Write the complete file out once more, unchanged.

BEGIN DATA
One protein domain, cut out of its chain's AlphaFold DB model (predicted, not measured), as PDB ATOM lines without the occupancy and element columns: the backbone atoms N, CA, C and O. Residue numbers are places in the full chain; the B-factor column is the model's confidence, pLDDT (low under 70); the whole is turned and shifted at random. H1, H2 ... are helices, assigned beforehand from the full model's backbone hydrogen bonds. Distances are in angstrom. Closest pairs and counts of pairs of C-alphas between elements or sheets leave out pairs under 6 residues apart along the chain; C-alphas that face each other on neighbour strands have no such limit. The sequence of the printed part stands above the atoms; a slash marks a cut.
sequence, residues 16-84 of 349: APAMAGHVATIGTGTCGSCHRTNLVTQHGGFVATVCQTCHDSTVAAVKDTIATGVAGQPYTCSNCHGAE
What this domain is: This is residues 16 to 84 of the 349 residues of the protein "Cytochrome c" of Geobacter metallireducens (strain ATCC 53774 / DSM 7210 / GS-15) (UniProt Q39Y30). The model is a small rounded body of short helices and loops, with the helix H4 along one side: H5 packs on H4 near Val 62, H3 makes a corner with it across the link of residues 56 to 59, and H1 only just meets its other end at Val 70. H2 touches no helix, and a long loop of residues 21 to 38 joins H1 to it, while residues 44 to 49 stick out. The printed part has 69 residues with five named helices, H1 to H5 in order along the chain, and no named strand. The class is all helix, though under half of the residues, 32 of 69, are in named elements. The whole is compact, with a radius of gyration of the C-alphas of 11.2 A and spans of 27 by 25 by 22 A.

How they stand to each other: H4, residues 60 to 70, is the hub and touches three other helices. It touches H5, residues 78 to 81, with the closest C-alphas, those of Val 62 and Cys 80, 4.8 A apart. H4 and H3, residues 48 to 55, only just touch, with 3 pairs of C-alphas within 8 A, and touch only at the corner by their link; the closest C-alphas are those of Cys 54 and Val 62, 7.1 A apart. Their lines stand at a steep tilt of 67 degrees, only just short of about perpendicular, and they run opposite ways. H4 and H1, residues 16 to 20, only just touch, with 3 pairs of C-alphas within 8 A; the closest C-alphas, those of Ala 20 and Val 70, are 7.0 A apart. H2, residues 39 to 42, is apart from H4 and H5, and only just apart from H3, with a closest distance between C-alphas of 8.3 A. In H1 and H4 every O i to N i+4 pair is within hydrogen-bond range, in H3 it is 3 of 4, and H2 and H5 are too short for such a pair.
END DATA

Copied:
One protein domain, cut out of its chain's AlphaFold DB model (predicted, not measured), as PDB ATOM lines without the occupancy and element columns: the backbone atoms N, CA, C and O. Residue numbers are places in the full chain; the B-factor column is the model's confidence, pLDDT (low under 70); the whole is turned and shifted at random. H1, H2 ... are helices, assigned beforehand from the full model's backbone hydrogen bonds. Distances are in angstrom. Closest pairs and counts of pairs of C-alphas between elements or sheets leave out pairs under 6 residues apart along the chain; C-alphas that face each other on neighbour strands have no such limit. The sequence of the printed part stands above the atoms; a slash marks a cut.
sequence, residues 16-84 of 349: APAMAGHVATIGTGTCGSCHRTNLVTQHGGFVATVCQTCHDSTVAAVKDTIATGVAGQPYTCSNCHGAE
What this domain is: This is residues 16 to 84 of the 349 residues of the protein "Cytochrome c" of Geobacter metallireducens (strain ATCC 53774 / DSM 7210 / GS-15) (UniProt Q39Y30). The model is a small rounded body of short helices and loops, with the helix H4 along one side: H5 packs on H4 near Val 62, H3 makes a corner with it across the link of residues 56 to 59, and H1 only just meets its other end at Val 70. H2 touches no helix, and a long loop of residues 21 to 38 joins H1 to it, while residues 44 to 49 stick out. The printed part has 69 residues with five named helices, H1 to H5 in order along the chain, and no named strand. The class is all helix, though under half of the residues, 32 of 69, are in named elements. The whole is compact, with a radius of gyration of the C-alphas of 11.2 A and spans of 27 by 25 by 22 A.

How they stand to each other: H4, residues 60 to 70, is the hub and touches three other helices. It touches H5, residues 78 to 81, with the closest C-alphas, those of Val 62 and Cys 80, 4.8 A apart. H4 and H3, residues 48 to 55, only just touch, with 3 pairs of C-alphas within 8 A, and touch only at the corner by their link; the closest C-alphas are those of Cys 54 and Val 62, 7.1 A apart. Their lines stand at a steep tilt of 67 degrees, only just short of about perpendicular, and they run opposite ways. H4 and H1, residues 16 to 20, only just touch, with 3 pairs of C-alphas within 8 A; the closest C-alphas, those of Ala 20 and Val 70, are 7.0 A apart. H2, residues 39 to 42, is apart from H4 and H5, and only just apart from H3, with a closest distance between C-alphas of 8.3 A. In H1 and H4 every O i to N i+4 pair is within hydrogen-bond range, in H3 it is 3 of 4, and H2 and H5 are too short for such a pair.